Key rulings 2010

Intrusion into grief

In February 2010, the Commission published its ruling on the high-profile complaint from Andrew Cowles, the civil partner of Stephen Gately, against an article by Jan Moir published in the Daily Mail in October 2009. The Commission had received 25,000 complaints about the article from members of the public, by far the largest number of complaints it has received on a single issue.

After detailed and thorough consideration by the Commission, the complaint was not upheld under Clause 1 (Accuracy), Clause 5 (Intrusion into grief or shock) or Clause 12 (Discrimination). The Commission could, however, fully understand why the complainant and others had been upset by the article. At the heart of the story was the tragic death of a young man which had affected a large number of people, and the Commission considered that the newspaper had to accept responsibility for the distress it had caused. It welcomed the columnist's apology to the family for the ill-timed nature of the article, which was the right response on her part.

However, the Commission also had to consider the complaint in the wider context of press freedom - a fundamental component of a working democracy. The complaint had raised an essential point of principle for the Commission: the extent to which a newspaper has the right to publish opinions that many readers may find unpalatable and offensive. In its ruling, the Commission said the following:

'As a general point, the Commission considered that it should be slow to prevent columnists from expressing their views, however controversial they may be. The price of freedom of expression is that commentators and columnists say things with which other people may not agree, may fi nd offensive or may consider to be inappropriate. Robust opinion sparks vigorous debate; it can anger and upset. This is not of itself a bad thing. Argument and debate are working parts of an active society and should not be constrained unnecessarily (within the boundaries of the Code and the law)'.

This was clearly a difficult but important case for the Commission to consider. The article had plainly caused distress to Mr Cowles, as well as many others, and this was something that the Commission found to be regrettable. Ultimately, however, the Commission did not uphold the complaint.

PCC Director Stephen Abell commented at the time as follows: 'In the end, the Commission, while not shying away from recognising the fl aws in the article, has judged that it would not be proportionate to rule against the columnist's right to offer freely-expressed views about something that was the focus of public attention'.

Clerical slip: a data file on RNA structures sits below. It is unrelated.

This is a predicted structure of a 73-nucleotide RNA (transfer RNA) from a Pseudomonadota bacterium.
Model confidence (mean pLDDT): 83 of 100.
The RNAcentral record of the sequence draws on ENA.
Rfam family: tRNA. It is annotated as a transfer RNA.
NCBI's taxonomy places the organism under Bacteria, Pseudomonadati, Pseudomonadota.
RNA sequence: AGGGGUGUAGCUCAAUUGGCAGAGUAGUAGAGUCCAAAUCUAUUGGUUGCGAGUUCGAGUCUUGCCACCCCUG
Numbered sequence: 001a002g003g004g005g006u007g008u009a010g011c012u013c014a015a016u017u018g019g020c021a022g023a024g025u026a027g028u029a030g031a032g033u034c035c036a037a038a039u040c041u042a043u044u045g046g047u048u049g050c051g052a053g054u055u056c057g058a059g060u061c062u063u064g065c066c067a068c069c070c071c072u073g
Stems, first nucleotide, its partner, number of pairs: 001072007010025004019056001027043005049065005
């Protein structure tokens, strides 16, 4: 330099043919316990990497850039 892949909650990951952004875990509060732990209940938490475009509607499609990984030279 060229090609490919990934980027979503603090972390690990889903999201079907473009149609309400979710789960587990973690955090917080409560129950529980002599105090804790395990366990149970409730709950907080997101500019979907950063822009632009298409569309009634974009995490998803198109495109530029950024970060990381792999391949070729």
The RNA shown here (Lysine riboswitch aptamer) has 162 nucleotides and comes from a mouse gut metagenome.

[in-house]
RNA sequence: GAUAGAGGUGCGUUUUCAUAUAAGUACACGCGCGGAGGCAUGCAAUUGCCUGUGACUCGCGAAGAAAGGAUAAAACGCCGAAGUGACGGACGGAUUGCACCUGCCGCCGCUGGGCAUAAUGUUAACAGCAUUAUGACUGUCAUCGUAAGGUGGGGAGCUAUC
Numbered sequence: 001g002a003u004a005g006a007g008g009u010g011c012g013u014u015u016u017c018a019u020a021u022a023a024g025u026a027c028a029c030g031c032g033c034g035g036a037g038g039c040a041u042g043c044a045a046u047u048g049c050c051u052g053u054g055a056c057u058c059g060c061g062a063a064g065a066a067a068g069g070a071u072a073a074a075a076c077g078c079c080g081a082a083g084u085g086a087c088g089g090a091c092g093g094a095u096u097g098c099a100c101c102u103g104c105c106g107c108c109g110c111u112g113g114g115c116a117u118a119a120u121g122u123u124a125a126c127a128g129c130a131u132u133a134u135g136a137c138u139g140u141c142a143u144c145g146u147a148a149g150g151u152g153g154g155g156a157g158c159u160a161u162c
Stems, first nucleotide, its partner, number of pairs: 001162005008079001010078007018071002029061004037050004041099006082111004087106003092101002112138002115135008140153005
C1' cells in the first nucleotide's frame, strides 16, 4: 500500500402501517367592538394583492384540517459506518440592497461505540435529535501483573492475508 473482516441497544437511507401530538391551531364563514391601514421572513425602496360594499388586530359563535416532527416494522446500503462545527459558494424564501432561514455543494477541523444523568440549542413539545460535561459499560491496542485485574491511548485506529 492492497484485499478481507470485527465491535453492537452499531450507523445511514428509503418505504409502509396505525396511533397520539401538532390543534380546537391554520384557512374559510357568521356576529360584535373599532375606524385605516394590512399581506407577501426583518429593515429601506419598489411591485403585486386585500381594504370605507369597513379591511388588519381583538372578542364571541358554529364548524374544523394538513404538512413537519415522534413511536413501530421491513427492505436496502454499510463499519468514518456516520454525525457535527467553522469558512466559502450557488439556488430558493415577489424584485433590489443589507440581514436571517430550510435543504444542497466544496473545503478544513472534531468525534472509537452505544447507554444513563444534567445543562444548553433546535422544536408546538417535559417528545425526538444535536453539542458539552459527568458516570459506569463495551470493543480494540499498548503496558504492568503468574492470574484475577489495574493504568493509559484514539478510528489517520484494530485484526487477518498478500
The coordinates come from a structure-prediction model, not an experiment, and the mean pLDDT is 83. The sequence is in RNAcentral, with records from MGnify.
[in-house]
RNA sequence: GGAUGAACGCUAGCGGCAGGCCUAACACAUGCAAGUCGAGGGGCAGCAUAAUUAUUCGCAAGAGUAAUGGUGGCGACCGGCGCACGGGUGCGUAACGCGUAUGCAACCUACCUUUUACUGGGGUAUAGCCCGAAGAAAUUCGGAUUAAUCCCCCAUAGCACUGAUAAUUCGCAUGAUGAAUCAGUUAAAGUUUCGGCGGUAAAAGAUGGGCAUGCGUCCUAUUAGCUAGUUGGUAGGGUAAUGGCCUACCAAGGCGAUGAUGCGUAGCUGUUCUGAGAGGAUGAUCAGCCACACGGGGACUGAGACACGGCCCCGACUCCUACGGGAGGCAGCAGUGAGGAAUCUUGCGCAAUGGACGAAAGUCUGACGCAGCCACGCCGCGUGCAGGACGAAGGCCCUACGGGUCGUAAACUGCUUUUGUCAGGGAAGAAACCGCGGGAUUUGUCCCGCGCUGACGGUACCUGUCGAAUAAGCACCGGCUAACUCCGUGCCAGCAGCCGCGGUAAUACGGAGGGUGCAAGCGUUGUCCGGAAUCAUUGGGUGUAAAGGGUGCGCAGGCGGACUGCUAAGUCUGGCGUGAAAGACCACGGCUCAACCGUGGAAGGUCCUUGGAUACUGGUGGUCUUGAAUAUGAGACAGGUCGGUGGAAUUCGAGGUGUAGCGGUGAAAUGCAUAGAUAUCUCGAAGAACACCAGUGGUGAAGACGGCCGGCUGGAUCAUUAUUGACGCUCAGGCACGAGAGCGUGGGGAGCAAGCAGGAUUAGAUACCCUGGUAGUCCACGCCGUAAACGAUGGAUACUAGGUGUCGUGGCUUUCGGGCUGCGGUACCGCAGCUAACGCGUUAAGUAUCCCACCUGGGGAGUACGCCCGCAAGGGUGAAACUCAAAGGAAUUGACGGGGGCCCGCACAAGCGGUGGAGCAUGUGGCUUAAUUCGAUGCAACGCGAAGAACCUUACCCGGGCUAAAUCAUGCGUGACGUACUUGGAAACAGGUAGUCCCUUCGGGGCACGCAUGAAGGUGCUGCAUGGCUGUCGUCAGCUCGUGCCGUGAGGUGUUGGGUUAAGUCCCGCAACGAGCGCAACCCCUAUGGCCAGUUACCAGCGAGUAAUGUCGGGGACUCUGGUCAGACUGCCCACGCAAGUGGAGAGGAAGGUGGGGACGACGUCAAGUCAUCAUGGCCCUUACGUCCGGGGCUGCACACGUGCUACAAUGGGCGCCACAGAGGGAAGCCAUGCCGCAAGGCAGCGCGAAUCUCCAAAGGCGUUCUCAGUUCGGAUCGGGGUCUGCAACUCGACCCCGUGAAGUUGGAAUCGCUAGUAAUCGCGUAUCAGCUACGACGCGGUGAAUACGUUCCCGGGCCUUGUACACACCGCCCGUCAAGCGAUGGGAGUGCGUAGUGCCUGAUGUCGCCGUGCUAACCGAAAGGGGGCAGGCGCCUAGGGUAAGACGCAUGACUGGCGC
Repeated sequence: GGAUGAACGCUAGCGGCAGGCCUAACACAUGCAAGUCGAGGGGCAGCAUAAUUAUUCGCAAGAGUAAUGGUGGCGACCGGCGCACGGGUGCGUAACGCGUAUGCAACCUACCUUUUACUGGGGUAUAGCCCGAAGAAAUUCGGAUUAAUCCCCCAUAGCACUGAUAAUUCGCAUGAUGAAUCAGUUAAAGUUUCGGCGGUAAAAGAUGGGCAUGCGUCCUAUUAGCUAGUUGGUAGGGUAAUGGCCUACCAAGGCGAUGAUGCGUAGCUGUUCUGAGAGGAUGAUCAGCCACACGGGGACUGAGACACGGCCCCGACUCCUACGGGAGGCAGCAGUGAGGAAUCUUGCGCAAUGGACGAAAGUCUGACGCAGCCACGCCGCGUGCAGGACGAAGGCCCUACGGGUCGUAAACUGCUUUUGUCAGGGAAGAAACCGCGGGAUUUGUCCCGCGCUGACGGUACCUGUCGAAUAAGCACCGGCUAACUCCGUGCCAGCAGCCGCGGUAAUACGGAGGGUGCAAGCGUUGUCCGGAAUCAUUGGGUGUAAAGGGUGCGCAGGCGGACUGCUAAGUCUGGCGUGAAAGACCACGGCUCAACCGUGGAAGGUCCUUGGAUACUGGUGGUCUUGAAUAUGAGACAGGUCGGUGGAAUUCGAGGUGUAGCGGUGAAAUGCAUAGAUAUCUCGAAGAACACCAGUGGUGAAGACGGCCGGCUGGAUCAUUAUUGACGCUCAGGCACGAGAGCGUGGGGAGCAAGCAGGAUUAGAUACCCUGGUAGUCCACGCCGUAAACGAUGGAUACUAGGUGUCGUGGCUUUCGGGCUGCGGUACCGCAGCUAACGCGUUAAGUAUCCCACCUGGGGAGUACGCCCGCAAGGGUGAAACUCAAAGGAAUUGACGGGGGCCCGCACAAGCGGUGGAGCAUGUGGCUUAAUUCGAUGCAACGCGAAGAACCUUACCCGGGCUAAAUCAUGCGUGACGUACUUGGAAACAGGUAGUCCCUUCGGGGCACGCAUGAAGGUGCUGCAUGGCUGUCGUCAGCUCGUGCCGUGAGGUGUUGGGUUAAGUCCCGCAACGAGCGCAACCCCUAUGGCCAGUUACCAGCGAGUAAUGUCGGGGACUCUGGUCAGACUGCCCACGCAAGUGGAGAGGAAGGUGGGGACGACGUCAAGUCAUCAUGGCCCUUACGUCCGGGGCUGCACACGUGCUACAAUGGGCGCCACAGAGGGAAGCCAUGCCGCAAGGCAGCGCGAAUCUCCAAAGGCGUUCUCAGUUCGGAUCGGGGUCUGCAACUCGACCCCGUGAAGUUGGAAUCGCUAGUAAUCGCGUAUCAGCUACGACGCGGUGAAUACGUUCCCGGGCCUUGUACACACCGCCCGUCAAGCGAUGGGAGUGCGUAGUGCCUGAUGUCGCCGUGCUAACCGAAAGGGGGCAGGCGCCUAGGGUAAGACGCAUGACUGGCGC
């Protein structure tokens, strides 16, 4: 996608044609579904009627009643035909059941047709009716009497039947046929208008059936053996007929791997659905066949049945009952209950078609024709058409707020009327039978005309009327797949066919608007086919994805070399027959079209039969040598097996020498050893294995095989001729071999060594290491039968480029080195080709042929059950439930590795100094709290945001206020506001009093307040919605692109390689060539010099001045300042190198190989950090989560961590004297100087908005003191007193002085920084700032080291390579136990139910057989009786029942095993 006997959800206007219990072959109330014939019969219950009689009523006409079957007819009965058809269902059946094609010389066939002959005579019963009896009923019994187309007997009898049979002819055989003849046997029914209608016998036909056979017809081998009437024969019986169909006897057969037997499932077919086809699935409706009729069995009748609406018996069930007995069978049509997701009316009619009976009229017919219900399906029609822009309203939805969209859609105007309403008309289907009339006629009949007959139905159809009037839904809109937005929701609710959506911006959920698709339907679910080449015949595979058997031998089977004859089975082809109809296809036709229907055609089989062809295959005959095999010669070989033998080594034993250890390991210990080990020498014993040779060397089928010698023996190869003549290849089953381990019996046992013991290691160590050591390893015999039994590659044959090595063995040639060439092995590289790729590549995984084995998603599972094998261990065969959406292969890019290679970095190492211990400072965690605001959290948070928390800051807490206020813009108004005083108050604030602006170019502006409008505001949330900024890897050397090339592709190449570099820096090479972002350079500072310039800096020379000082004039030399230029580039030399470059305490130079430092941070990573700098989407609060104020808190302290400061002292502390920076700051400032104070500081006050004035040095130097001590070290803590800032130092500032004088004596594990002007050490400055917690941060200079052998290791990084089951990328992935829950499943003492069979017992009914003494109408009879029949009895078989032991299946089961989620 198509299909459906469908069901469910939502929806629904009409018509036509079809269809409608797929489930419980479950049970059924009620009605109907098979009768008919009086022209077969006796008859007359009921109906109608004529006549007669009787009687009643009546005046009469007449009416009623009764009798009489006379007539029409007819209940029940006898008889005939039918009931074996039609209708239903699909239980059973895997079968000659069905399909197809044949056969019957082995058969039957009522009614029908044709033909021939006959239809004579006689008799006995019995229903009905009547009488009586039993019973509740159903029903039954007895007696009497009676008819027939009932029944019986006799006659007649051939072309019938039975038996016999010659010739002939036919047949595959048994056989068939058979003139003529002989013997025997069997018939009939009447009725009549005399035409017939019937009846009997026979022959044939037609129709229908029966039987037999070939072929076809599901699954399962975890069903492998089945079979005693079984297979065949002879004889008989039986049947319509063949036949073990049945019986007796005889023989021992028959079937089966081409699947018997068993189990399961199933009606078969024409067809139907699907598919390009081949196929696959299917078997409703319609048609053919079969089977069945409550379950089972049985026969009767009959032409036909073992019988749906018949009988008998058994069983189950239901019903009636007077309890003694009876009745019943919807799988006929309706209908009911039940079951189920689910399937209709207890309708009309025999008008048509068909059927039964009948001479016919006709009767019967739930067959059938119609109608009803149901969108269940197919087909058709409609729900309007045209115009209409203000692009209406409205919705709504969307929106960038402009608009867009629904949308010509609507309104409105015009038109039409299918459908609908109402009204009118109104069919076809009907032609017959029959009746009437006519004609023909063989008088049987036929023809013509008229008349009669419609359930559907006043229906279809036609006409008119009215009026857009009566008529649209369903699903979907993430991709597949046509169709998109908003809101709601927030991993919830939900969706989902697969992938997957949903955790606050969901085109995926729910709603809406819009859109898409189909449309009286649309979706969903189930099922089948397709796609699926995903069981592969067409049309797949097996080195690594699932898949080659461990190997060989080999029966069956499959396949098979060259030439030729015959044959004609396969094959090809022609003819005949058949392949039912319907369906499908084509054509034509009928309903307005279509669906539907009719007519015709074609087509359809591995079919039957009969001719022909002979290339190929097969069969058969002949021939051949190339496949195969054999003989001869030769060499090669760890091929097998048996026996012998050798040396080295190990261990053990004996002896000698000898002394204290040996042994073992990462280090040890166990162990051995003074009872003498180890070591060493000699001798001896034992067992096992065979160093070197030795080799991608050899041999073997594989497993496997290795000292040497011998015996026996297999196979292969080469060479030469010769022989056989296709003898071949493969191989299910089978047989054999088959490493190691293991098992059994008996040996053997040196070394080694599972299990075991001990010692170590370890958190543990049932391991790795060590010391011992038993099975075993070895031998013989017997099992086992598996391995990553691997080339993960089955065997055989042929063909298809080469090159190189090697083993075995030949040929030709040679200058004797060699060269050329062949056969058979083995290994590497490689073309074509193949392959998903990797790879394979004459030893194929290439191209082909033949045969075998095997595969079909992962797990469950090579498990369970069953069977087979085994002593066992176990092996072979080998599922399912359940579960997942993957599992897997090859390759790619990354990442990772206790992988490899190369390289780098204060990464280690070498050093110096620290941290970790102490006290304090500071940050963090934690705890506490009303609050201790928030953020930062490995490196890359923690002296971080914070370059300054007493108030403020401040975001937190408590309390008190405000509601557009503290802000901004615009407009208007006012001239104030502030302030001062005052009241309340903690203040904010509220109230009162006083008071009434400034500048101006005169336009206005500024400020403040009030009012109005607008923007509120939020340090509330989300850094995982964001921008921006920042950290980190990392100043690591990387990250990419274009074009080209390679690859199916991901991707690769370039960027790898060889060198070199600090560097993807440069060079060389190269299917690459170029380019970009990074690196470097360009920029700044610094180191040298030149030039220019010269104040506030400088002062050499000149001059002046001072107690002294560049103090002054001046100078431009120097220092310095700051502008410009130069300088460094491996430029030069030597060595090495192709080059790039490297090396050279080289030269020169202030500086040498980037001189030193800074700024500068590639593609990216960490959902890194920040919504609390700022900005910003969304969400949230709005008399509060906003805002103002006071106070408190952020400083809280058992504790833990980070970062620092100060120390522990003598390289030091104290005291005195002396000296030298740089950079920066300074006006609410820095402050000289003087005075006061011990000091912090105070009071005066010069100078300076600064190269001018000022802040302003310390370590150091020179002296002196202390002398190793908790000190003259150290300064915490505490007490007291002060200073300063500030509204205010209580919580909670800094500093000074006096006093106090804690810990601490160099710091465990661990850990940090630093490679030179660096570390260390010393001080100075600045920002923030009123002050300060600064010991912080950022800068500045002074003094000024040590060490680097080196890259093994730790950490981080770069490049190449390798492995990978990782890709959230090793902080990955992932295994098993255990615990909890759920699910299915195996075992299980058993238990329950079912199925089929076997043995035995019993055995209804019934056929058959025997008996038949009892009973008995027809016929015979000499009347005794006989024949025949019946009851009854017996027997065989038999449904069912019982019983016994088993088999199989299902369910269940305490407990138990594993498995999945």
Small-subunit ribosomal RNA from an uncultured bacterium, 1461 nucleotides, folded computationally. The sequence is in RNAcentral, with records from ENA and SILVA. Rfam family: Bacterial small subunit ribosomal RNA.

Suicide reporting

Since the terms of Clause 5 (Intrusion into grief or shock) were expanded to incorporate specific rules in relation to suicide reporting - stating that 'care should be taken to avoid excessive detail about the method used' in order to avoid copycat actions - the Commission has been asked to make a number of rulings under this Clause. 2010 was no exception.

  1. The Commission found a breach of the Code in an inquest report in The News (Portsmouth), which reported the death of a woman by suicide. The article noted that the deceased's handbag had been found to contain pill packets for a set number of a named anti-depressant. It went on to report the precise quantity of pills that were missing and the dosage she had ingested. There was also a reference to the amount of alcohol found in her blood.

    In the Commission's view, such a level of detail represented 'sufficient information to spell out to readers the precise method of death'. This was therefore ruled to be 'excessive detail' in breach of Clause 5 (ii).

  2. The Commission did not find a breach of the Code in relation to another inquest report on suicide, this time in the Southern Daily Echo. The man had taken his own life after deliberately inhaling helium. The article had referred to the man having used a 'balloon kit', and had noted that he died after 'inhaling too much' of the gas, which the complainant considered to go into too much detail. The newspaper said that it had omitted various details from the inquest hearing including: the precise means by which the gas had been inhaled; and the quantity that would generally lead to death.

    The Commission ruled that the article did not constitute a breach of the terms of the Code. It said that the newspaper was entitled to cover the inquest proceedings and report basic information about the method. The level of detail it had included was 'suitably limited'. The complaint was not upheld.